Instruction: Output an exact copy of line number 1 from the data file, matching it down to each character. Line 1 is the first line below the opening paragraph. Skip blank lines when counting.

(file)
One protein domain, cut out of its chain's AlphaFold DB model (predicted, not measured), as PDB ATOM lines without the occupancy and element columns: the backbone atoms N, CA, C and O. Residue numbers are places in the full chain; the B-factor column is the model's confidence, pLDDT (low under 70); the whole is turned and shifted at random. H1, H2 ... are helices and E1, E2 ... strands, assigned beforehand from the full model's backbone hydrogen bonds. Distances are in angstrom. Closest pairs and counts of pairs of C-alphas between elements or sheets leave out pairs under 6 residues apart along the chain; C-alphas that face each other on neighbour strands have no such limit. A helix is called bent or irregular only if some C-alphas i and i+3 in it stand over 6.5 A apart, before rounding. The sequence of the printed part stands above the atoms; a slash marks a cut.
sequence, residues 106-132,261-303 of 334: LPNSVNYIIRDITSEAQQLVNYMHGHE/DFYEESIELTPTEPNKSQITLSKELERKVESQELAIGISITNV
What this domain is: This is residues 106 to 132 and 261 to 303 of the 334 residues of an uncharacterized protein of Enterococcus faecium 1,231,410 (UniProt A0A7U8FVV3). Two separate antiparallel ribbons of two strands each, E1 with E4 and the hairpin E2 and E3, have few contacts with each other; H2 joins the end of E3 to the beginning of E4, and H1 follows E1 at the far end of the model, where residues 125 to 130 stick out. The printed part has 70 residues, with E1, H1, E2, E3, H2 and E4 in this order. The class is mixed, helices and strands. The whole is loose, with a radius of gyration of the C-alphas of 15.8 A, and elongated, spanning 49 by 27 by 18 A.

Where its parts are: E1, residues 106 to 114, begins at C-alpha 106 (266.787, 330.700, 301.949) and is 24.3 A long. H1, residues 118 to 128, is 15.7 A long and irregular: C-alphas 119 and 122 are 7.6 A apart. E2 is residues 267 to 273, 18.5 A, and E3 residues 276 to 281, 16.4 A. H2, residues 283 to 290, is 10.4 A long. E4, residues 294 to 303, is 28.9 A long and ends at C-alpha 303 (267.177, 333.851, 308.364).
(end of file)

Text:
sequence, residues 106-132,261-303 of 334: LPNSVNYIIRDITSEAQQLVNYMHGHE/DFYEESIELTPTEPNKSQITLSKELERKVESQELAIGISITNV